But later Price’s response changed, and he said he’d heard the criticism and concern, and taken it to heart.
Aid flows to Puerto Rico but many still lack water and food
Thousands of Puerto Ricans were finally getting water and food rations Friday as an aid bottleneck began to ease, but many remained cut off from the basic necessities of life and were desperate for power, communications and other trappings of normality in the aftermath of Hurricane Maria.
There were many people around the country, especially outside the capital, who were unable to get water, gas or generator fuel. That was despite the fact that military trucks laden with water bottles and other supplies began to reach various parts of Puerto Rico and U.S. federal officials pointed to progress in the recovery effort, insisting that more gains would come soon.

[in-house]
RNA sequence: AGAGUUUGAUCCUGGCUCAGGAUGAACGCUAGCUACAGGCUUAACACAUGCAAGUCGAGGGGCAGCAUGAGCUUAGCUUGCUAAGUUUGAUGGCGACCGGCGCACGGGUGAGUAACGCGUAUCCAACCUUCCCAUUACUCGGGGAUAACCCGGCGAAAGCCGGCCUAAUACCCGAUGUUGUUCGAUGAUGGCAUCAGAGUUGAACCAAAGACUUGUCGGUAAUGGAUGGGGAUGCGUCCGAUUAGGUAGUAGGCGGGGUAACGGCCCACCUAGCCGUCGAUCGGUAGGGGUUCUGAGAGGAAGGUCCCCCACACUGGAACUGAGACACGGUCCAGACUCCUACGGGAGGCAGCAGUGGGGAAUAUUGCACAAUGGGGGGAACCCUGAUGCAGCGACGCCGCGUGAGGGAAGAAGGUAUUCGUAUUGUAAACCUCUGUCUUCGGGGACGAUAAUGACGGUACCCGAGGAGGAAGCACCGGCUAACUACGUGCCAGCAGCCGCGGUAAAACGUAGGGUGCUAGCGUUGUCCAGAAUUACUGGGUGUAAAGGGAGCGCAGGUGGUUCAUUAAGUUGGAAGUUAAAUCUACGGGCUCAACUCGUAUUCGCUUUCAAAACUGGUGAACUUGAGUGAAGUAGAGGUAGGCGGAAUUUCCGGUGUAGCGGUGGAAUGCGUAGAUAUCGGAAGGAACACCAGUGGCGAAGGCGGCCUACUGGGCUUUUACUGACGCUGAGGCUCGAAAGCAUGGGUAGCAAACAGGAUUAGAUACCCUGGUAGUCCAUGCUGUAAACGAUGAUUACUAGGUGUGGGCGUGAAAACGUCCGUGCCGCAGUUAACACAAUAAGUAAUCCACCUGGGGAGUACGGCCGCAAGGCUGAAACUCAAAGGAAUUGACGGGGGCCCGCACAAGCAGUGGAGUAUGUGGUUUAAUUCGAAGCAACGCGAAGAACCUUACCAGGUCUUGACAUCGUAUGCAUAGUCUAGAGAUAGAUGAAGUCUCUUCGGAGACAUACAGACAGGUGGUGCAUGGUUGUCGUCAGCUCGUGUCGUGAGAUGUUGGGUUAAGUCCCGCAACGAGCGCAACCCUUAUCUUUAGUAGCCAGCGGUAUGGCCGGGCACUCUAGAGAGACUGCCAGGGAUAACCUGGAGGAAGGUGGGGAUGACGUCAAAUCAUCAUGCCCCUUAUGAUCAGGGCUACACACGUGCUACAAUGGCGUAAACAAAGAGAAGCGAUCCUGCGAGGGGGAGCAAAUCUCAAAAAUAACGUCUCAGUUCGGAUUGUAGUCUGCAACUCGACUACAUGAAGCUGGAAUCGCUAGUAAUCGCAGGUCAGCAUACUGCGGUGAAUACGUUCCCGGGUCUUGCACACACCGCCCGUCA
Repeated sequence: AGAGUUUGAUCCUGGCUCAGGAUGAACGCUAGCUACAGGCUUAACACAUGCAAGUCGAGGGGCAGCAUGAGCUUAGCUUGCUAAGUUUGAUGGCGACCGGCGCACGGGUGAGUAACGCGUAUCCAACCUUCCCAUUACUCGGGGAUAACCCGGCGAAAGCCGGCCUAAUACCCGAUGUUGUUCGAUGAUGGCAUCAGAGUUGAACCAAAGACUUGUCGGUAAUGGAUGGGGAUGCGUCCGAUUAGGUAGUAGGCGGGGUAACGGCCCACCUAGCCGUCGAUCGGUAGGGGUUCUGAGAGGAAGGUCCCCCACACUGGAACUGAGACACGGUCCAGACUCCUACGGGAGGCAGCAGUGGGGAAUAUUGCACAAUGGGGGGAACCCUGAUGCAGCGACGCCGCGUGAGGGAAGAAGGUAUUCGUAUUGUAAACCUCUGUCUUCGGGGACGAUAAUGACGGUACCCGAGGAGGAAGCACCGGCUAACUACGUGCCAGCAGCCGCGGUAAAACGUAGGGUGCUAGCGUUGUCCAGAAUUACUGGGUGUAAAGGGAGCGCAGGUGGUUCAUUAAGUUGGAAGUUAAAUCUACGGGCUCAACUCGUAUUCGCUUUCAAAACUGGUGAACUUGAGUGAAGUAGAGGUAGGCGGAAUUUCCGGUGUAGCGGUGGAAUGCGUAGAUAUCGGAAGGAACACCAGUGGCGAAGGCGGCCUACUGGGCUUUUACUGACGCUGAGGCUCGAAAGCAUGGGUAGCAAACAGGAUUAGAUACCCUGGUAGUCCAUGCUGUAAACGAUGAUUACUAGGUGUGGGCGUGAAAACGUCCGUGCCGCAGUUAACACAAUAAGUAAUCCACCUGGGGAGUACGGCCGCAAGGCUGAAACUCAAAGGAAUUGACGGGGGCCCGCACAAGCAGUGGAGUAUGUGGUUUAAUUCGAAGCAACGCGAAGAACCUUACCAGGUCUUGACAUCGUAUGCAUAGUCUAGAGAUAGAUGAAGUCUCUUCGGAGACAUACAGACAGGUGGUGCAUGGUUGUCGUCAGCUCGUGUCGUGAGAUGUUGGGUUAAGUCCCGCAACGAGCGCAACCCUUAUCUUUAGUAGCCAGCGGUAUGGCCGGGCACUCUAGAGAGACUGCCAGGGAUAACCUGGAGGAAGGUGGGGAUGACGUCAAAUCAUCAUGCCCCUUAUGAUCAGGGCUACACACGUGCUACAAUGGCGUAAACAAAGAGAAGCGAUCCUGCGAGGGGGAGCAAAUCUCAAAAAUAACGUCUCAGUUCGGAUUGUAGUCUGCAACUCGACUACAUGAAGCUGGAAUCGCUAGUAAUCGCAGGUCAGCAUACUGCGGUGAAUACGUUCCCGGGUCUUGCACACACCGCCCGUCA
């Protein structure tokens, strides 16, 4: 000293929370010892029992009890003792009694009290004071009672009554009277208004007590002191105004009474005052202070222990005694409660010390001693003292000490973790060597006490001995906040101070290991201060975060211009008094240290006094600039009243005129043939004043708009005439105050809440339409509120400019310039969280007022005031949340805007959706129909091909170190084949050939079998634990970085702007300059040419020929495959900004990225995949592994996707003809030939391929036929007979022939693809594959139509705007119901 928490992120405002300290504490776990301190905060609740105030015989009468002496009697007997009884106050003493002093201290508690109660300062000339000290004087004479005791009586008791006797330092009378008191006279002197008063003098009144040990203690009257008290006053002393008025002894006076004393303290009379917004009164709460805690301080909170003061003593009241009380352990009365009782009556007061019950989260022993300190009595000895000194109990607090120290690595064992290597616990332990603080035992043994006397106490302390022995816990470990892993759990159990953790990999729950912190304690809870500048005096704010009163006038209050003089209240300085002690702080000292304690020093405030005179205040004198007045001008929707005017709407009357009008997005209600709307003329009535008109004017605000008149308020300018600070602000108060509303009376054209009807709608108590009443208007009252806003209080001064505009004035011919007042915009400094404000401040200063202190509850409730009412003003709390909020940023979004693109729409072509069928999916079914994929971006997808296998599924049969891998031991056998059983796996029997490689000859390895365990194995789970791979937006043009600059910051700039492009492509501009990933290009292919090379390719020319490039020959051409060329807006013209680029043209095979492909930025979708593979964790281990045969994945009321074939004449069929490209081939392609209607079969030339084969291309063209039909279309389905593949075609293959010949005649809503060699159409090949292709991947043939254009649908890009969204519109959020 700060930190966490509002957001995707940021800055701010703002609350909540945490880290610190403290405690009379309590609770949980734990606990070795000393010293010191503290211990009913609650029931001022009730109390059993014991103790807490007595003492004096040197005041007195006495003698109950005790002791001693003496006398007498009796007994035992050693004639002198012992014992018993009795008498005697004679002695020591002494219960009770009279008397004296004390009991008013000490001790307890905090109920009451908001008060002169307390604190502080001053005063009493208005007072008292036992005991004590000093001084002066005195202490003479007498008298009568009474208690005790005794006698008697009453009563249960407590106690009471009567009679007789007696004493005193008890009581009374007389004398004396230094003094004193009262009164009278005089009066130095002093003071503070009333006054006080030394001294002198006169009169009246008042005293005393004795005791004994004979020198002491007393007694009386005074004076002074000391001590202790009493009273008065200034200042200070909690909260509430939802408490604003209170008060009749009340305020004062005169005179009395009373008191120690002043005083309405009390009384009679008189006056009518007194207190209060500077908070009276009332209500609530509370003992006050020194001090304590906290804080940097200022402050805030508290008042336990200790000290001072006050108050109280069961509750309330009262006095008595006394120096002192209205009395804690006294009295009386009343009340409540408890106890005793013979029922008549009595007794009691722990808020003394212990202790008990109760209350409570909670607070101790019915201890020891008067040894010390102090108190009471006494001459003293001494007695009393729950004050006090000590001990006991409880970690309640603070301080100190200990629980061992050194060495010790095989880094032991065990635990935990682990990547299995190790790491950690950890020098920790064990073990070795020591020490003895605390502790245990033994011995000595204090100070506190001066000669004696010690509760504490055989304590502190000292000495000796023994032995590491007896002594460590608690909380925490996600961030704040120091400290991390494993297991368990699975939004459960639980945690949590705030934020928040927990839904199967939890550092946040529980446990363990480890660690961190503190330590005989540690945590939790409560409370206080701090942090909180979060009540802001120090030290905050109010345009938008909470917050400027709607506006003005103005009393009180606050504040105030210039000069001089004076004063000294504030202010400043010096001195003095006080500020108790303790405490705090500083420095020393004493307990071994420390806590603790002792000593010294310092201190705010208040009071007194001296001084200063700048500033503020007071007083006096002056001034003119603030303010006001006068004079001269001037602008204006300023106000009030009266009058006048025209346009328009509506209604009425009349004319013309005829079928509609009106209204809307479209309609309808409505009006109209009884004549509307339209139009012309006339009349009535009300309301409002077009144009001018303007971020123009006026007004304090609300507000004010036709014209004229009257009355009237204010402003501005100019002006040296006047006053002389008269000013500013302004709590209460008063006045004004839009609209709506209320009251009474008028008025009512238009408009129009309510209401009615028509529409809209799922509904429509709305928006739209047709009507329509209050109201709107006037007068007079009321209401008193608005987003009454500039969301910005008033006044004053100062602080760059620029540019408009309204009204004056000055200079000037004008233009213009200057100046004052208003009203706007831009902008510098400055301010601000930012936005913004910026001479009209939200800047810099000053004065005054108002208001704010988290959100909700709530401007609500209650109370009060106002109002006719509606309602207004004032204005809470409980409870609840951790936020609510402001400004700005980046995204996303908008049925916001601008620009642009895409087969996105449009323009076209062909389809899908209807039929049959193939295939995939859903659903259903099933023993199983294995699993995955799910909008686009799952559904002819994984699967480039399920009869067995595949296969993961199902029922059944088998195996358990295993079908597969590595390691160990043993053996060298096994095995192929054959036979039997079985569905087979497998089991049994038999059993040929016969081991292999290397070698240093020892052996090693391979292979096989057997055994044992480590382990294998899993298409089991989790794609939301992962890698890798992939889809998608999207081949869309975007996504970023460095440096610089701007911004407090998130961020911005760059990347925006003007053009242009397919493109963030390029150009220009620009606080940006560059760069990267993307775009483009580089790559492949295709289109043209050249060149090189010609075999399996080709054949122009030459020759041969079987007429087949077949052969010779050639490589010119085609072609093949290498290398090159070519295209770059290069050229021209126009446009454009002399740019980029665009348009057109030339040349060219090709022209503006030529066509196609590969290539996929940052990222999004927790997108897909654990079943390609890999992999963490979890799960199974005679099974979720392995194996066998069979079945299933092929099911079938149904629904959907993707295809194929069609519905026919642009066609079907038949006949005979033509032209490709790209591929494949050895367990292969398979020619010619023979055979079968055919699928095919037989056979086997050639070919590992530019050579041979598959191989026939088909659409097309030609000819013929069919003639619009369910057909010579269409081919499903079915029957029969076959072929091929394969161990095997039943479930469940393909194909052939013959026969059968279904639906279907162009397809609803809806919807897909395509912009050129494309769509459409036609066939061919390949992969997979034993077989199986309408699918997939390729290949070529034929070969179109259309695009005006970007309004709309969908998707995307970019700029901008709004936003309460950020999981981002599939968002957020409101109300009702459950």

In some cases, aid that was being distributed by the Federal Emergency Management Agency was simply not enough to meet demand on an island of 3.4 million people where nearly everyone was still without power, half were without running water in their homes and the economy was still crippled from the effects of the storm that swept across the U.S. territory as a fierce Category 4 hurricane on Sept. 20.
“I haven’t seen any help and we’re running out of water,” said Pedro Gonzalez, who was clearing debris to earn some money in the northern coast town of Rio Grande. Increasingly desperate and with a daughter with Down syndrome to support, he had already decided to move to Louisiana to stay with relatives. “We’re getting out of here.”